The host country had three of the top five jumpers in the overall standings last year. Defending champion Kamil Stoch placed third, Piotr Zyla was close behind in fourth, and Dawid Kubacki was fifth.

Japan’s Ryoyu Kobayashi dominated last year’s competition, finishing with 2,085 points to 1,349 for runner-up Stefan Kraft of Austria, the 2017 World Cup champion.

Kobayashi’s performance was a dramatic improvement over his previous season, when he finished no higher than sixth in any individual competition and was 24th overall. Last year, he had 15 wins and 23 podium finishes in 30 World Cup events, though he only managed fourth and 14th in the two world championship events.

The top American last season, Kevin Bickner, finished 51st overall, a drop from 39th the year before. He was 18th and 20th in the 2018 Olympic jumps.

Women’s World Cup action begins Dec. 6-8 in Lillehammer, Norway.

NBC Sports Gold will broadcast World Cup action throughout the season. This weekend, the qualifying jumps will air at noon ET Friday, the team event starts at 11:30 a.m. ET Saturday, and the individual competition is at 6 a.m. Sunday.

MORE: Full ski jumping broadcast schedule

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Snowboarding pioneer Jake Burton Carpenter dies at 65

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Jake Burton Carpenter, the pioneer who brought snowboarding to the masses and helped turn the sport into a billion-dollar business and Olympic showpiece, has died at 65.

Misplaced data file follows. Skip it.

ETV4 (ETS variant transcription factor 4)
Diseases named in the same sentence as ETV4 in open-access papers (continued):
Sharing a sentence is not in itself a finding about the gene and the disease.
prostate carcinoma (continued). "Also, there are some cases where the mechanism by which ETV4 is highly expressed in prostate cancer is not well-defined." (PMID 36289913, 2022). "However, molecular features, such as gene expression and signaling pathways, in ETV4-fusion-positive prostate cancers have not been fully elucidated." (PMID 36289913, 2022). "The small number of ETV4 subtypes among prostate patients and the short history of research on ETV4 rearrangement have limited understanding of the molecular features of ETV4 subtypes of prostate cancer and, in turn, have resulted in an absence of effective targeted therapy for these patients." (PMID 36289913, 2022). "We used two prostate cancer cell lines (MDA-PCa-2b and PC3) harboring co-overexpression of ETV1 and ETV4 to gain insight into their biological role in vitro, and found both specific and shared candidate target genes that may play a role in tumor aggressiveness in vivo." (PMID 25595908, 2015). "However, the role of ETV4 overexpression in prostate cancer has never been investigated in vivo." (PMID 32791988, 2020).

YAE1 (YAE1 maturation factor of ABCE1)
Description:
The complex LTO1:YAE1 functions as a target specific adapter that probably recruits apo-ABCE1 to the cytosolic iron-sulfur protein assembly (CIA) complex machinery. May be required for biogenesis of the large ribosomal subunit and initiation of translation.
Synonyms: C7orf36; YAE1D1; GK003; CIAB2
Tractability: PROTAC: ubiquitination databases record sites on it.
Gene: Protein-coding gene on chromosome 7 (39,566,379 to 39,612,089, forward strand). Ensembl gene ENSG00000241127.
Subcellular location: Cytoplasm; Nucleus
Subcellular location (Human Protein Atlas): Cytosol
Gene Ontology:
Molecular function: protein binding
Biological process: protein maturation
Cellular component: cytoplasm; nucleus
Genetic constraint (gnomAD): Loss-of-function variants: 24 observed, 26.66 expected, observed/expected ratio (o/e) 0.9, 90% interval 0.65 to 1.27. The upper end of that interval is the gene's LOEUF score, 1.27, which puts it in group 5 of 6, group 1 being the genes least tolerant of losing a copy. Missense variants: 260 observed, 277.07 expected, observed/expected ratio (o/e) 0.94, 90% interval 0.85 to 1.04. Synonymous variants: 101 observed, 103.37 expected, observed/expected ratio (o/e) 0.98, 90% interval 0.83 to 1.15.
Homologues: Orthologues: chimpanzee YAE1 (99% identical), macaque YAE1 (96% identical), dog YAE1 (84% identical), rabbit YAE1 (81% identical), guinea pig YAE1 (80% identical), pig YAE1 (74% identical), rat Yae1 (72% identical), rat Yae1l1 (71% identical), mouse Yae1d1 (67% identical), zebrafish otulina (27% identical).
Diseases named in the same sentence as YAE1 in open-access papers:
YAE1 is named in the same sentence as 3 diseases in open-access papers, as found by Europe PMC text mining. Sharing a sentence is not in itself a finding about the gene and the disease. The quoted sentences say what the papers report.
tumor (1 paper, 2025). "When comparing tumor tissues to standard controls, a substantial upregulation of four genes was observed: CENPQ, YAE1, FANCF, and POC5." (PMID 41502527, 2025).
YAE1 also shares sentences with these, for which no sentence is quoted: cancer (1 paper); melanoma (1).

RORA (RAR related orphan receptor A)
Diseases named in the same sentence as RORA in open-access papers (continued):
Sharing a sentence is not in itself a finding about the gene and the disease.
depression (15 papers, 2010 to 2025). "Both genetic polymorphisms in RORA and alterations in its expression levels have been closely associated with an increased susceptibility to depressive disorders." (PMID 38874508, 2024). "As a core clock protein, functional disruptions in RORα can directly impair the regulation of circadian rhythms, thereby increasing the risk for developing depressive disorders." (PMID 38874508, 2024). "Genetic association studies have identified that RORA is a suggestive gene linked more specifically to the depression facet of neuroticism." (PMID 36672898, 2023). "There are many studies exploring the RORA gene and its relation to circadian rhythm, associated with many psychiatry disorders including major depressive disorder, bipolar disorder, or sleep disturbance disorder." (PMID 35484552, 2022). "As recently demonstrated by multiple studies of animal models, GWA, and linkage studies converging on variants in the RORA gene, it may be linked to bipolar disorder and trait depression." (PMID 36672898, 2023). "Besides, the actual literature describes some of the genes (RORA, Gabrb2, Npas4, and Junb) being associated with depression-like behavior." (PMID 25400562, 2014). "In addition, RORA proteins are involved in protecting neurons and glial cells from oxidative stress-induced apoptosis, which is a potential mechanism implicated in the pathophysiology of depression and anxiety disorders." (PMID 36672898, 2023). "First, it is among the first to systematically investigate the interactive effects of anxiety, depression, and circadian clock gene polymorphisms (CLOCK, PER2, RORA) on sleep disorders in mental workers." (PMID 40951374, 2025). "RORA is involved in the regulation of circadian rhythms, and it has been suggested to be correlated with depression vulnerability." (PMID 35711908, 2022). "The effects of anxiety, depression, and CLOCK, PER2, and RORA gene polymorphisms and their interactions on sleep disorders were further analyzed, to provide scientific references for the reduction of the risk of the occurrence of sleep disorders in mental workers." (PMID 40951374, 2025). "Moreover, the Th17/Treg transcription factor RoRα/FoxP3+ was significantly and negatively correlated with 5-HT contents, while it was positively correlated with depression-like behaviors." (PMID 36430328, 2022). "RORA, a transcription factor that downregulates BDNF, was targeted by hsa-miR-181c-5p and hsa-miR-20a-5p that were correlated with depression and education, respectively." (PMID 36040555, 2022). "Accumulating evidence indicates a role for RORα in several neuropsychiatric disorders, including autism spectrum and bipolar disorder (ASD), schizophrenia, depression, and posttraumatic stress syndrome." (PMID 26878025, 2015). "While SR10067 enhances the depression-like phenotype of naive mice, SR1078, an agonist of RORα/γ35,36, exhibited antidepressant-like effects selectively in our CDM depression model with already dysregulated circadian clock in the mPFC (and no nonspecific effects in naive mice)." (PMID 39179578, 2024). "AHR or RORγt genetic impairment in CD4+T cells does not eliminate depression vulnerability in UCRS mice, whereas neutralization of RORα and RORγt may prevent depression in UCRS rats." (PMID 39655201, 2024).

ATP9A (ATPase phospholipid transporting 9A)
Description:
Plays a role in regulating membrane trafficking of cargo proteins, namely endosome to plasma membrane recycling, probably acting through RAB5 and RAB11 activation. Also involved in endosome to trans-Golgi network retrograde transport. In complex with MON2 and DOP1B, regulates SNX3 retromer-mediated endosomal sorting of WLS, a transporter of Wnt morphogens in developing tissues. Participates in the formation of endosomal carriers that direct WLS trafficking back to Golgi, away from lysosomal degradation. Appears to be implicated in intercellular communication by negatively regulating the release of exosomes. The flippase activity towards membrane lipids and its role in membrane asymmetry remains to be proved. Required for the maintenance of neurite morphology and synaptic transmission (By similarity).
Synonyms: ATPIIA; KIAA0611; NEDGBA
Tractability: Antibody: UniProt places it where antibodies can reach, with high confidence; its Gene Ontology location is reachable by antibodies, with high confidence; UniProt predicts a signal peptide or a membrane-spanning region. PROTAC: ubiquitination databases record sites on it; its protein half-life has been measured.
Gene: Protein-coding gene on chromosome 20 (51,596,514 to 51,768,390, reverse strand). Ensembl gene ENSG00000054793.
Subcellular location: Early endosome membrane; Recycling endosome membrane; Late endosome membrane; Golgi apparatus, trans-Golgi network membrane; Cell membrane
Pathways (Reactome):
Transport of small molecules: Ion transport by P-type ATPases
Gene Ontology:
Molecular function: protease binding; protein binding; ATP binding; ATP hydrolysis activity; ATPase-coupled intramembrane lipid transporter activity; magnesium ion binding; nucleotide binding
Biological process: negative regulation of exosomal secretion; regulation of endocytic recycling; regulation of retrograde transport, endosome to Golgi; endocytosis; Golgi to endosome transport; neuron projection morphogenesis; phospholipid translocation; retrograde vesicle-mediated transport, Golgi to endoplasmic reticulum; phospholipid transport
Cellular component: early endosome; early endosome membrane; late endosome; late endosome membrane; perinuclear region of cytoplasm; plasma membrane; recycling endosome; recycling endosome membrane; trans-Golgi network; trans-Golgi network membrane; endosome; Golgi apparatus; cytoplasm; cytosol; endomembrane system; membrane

He died Wednesday night in Burlington, Vermont, according to an email sent to the staff of the company he founded. Carpenter had emailed his staff this month saying, “You will not believe this, but my cancer has come back.” He had been diagnosed with testicular cancer in 2011 but after several months of therapy had been given a clean bill of health.

Carpenter quit his job in New York in 1977 to form the company now known simply as Burton. His goal was to advance the rudimentary snowboard, then called a “Snurfer,” which had been invented by Sherman Poppen a dozen years earlier.

It worked, and more than four decades later, snowboarding is a major fixture at the Winter Games and snowboards are as common as skis at resorts across the globe.

“He was our founder, the soul of snowboarding, the one who gave us the sport we all love so much,” Burton co-CEO John Lacy said in his email to the staff.

It is virtually impossible to avoid the name “Burton” once the snow starts falling at any given mountain around the world these days. The name is plastered on the bottoms of snowboards, embroidered on jackets, stenciled into bindings.

At a bar in Pyeongchang, South Korea, not far from where snowboarding celebrated its 20th anniversary at the Olympics last year, there was a wall filled with Burton pictures and memorabilia — as sure a sign as any of the global reach of a company founded in his garage in Londonderry, Vermont.

The company sponsored pretty much every top rider at one time or another — from Shaun White to Kelly Clark to Chloe Kim.

Carpenter watched all his champions win their Olympic golds from near the finish line, never afraid to grind away in the mosh pit of snowboarders and snowboarding fans that he helped create.

In an interview in 2010, he said he was happy with how far his sport had come, and comfortable with where it was going.

“I had a vision there was a sport there, that it was more than just a sledding thing, which is all it was then,” Burton said. “We’re doing something that’s going to last here. It’s not like just hitting the lottery one day.”

Lacy said details about the celebration of Burton’s life would be coming soon but, for now, “I’d encourage everyone to do what Jake would be doing tomorrow, and that’s riding. It’s opening day at Stowe, so consider taking some turns together, in celebration of Jake.”